National Day of Mourning

Violence and harassment: Not part of the job

Violence and harassment are a daily reality for far too many workers in Canada. Both are preventable, and neither should ever be seen as “just part of the job.” That’s why this Day of Mourning, Canada’s unions are asking our government to do more to prevent and stop workplace violence and harassment.

Add your voice to our call on the federal government to help prevent and stop workplace harassment and violence:

  • Make it safe for workers to report harassment and violence by implementing anti-reprisal measures, including whistleblower protection.
  • Ensure federal health and safety officers can be as effective as possible. That means hiring more officers and ensuring they receive the robust training they need.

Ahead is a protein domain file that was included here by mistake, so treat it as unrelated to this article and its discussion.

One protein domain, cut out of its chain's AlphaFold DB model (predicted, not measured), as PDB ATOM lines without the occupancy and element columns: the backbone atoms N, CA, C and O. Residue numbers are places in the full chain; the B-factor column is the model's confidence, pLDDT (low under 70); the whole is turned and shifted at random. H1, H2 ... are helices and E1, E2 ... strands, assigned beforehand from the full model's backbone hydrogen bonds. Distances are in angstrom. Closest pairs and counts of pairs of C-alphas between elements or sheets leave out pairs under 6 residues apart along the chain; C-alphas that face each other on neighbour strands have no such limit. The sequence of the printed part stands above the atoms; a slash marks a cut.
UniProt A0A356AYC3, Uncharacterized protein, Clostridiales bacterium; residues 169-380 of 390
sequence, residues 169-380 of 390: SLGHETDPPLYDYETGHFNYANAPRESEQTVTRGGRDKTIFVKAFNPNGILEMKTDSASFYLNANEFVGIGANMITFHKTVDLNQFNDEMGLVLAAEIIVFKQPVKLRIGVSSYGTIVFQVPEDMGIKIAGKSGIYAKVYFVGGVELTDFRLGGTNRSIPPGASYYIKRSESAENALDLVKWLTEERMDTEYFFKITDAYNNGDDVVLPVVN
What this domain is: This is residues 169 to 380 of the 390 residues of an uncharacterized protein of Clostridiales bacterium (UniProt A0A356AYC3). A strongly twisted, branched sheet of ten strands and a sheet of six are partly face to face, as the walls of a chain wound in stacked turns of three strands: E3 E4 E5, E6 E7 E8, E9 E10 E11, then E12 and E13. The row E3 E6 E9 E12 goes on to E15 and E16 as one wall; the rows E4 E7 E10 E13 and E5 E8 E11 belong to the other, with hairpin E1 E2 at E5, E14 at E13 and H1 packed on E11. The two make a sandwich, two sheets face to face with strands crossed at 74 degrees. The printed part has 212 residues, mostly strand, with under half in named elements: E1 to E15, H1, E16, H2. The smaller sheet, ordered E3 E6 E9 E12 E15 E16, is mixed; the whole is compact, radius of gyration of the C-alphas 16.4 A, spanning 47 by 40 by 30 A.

• Recognize domestic violence as a workplace hazard. This will raise awareness around the need for employers to conduct workplace risk assessments, training and safety planning, and to ensure supports are in place for workers experiencing domestic violence.

What is workplace violence and harassment?

Workplace violence isn’t just physical assault or attacks. It also includes threatening behaviour, verbal or written threats, harassment and verbal abuse. It can happen once, or be part of a pattern.

All workers can experience violence and harassment on the job, but there are many factors – such as working with the public, with money, where alcohol is served, or in isolation – that leave some workers more at risk.

Perpetrators can be clients, co-workers, supervisors or members of the public. Violence and harassment can happen in the traditional workplace, or off-site at work-related events.

Workers experiencing domestic violence often experience harassment, stalking and violence from abusers when they’re at work. This can put co-workers and others in the workplace at risk too.